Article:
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I began this blog to chronicle my beekeeping experiences. I have read lots of beekeeping books, but nothing takes the place of either hands-on experience with an experienced beekeeper or good pictures of the process. I want people to have a clearer picture of what to expect in their beekeeping so I post pictures and write about my beekeeping saga here. Along the way, I've passed a number of certification levels and am now a
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Thursday, April 15, 2010

Jennifer Berry Speaks to our Bee Club

Tonight we were privileged to hear Jennifer Berry speak on IPM management of the varroa mite. It's always fun when Jennifer comes to speak both because she is so entertaining and is so full of good information.

First she talked about the Varroa mite and how it reproduces. As most of you probably know, the mite enters the cell just before the cell with the larvae is capped (on about the seventh day). Within the cell, the foundress mite lays her first egg, a male, and then follows with female eggs. She has 13 days in a worker cell to procreate effectively. She has 16 days in a drone cell, so the varroa mite prefers the drone cell.

Jennifer first discussed the ways varroa has been addressed chemically. Beekeepers used a chemical approach, first with apistan (fluvalinate) and later with coumaphos. With the Apistan, mites quickly developed a resistance to the chemical. With coumaphos there were many issues including bad queens who laid poor brood patterns and didn't live long. She had slides from studies showing that drones survived better in hives with no chemicals and that queens had better, more long lasting reproduction with no chemicals.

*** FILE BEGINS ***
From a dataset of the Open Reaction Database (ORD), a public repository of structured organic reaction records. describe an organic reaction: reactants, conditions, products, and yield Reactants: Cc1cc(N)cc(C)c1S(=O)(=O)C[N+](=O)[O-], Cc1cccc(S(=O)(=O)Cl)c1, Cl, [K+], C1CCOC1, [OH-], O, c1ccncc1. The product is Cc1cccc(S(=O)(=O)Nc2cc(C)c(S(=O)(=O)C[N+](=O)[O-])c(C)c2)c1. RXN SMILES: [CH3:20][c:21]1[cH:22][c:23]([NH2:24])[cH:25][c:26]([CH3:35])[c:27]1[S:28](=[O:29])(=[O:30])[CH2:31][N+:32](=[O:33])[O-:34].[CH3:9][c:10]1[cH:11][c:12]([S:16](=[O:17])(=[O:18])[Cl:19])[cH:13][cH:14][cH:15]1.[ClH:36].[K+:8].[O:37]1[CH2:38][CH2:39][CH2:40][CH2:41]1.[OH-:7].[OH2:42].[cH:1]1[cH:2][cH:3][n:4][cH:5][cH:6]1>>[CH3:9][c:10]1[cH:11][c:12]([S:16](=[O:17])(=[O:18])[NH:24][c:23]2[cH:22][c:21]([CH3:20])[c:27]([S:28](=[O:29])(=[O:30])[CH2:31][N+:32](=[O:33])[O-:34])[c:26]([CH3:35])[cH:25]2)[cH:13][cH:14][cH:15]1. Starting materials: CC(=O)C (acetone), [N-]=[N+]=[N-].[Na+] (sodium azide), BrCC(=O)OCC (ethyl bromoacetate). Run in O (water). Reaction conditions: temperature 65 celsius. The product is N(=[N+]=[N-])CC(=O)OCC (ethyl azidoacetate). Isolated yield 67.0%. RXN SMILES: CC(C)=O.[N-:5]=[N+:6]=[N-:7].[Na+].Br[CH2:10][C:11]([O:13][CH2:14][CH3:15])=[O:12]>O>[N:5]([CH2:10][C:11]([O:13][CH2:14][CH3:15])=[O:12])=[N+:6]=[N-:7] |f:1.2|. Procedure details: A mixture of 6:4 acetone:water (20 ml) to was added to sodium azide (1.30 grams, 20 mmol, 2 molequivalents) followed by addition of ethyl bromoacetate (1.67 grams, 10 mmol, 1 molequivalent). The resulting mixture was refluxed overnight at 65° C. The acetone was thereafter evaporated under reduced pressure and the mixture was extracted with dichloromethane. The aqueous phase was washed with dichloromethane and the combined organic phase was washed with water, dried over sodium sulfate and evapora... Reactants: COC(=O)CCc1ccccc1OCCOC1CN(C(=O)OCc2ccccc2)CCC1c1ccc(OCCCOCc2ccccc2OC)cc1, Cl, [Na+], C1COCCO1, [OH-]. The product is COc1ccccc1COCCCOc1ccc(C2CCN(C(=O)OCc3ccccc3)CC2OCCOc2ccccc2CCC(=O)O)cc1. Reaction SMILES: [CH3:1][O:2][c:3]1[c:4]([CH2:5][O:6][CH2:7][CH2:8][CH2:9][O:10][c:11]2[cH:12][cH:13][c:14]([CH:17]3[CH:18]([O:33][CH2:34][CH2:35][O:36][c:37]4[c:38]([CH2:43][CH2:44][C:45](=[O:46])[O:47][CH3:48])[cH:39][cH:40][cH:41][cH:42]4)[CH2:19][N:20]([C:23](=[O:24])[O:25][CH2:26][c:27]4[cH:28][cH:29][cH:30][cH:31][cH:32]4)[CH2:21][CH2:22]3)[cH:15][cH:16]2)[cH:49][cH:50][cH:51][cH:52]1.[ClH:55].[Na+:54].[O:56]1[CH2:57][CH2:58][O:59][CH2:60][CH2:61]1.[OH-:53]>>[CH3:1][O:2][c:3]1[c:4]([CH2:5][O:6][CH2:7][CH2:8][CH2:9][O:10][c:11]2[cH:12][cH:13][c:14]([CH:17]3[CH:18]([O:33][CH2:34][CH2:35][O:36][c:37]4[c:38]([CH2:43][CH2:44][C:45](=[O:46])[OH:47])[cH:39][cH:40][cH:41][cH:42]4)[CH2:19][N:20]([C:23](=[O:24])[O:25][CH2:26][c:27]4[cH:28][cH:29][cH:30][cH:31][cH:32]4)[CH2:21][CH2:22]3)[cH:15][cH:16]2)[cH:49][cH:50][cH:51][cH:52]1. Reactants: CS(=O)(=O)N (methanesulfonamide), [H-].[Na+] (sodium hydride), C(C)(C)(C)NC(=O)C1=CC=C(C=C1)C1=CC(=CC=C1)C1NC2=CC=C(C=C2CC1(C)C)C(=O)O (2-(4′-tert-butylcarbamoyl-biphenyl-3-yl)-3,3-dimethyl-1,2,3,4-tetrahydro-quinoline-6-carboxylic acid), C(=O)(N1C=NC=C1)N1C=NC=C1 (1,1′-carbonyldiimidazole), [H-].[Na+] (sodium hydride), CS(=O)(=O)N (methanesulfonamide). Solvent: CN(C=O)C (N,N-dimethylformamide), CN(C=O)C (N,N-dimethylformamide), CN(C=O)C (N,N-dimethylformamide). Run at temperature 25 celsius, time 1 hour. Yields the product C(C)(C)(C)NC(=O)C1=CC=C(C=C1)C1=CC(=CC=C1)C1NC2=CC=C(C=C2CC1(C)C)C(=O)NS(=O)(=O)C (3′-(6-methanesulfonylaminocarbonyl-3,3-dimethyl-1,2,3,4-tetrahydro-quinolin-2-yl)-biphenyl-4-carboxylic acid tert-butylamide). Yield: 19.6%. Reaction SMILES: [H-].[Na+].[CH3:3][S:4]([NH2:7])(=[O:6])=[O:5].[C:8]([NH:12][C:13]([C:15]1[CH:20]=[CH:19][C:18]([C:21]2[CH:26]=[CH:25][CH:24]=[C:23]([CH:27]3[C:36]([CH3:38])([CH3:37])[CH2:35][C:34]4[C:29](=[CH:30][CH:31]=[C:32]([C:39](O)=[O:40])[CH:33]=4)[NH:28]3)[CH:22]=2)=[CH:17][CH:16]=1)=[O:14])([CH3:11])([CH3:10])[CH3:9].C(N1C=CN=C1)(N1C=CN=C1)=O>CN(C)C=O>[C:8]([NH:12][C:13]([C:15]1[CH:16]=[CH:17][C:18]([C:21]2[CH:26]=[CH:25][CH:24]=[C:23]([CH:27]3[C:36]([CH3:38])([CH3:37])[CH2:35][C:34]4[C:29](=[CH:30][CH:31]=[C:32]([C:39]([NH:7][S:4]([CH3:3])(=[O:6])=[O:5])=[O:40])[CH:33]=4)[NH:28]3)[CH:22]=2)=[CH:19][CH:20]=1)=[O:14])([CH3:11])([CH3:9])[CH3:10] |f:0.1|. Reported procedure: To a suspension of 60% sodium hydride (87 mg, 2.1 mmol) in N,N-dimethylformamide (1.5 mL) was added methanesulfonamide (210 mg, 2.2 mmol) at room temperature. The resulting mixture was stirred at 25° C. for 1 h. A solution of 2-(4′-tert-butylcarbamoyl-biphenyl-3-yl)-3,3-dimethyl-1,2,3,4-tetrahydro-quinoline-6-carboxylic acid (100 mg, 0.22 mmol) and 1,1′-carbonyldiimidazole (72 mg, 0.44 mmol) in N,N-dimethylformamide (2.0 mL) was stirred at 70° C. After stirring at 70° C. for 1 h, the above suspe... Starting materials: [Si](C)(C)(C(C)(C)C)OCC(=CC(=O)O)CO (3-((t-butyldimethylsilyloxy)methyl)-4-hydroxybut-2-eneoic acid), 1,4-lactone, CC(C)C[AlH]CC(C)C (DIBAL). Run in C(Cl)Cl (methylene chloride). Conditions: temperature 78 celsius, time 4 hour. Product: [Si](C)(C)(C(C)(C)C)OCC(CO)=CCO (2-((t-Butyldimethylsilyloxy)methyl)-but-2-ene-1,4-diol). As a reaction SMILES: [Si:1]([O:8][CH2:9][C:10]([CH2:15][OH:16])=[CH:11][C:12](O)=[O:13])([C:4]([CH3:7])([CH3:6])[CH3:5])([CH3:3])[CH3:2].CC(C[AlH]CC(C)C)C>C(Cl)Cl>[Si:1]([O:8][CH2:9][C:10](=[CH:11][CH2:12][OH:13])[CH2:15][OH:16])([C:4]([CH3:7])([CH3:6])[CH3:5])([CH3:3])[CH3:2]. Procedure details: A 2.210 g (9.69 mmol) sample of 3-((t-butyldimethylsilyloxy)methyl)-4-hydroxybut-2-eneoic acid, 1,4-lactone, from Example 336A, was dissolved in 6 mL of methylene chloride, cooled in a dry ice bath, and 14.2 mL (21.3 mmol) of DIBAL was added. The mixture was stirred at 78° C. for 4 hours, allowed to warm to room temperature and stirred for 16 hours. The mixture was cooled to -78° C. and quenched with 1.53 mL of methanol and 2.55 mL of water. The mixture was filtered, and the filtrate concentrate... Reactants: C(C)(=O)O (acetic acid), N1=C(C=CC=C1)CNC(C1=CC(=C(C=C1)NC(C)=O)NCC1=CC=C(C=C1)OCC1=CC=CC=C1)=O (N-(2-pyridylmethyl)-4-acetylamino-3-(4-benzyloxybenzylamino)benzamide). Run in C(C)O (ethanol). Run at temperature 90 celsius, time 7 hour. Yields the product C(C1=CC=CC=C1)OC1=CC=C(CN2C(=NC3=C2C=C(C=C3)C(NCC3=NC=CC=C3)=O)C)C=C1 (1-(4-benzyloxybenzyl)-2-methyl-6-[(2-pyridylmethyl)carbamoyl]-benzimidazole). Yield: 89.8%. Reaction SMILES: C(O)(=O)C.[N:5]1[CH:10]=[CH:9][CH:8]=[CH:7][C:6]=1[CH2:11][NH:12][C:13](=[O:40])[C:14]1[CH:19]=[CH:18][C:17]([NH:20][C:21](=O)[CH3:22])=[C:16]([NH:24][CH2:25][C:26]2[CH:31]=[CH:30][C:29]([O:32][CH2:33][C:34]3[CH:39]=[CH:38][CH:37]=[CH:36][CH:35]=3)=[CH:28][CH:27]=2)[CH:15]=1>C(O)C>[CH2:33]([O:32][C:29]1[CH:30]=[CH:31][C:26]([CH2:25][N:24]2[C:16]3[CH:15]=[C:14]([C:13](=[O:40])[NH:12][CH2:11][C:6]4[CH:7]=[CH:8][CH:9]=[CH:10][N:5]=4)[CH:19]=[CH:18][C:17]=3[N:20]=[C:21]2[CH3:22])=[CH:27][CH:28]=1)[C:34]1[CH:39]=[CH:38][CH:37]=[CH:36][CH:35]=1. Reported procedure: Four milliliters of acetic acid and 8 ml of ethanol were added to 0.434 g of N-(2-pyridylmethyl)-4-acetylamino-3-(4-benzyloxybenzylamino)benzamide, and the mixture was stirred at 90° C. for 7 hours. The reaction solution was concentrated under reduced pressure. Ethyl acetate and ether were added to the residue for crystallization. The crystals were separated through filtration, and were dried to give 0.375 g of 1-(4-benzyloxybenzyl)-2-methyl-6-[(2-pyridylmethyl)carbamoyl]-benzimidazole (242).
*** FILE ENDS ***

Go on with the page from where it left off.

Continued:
Thus, we use integrated pest management or IPM, as it is known in the bee world. There are four main IPM approaches: biological, cultural, genetic and chemical.

The biological approach has not worked with the varroa mite. The idea would be to develop a fungus that kills the mite but it has not been efficacious to follow this approach.

The second approach is the cultural one. This includes screened bottom boards, drone brood trapping, powdered sugar shakes, and brood cycle disruption.
  • Bottom screens allow mites to fall or be groomed off of the bodies of the bees and when they fall through the screen, they can't get back up into the hive and onto the backs of a bee. 
  • In drone brood trapping, the drone brood is cut out of a frame or a whole frame is pulled and then the brood is either destroyed or frozen. Since the varroa prefers to breed in the longer developing drone cell, this rids the hive of a lot of varroa. 
  • Powdered sugar seems to be effective, especially when the sugar is sifted over the hive pre-spring brood build-up. This means that the most effective time to do powdered sugar shakes in Atlanta would be between January and March while it is still winter. 
  • Finally brood cycle disruption means doing something to stop the queen from laying. This could include doing a split so that half the hive would be queenless while they make their own queen. It could also include caging the queen for days - Jennifer has done it for seven days; Brother Adam did it for ten. These approaches stop the laying in the hive and since the varroa mite needs larvae on which to lay her eggs, it also disrupts the varroa cycle.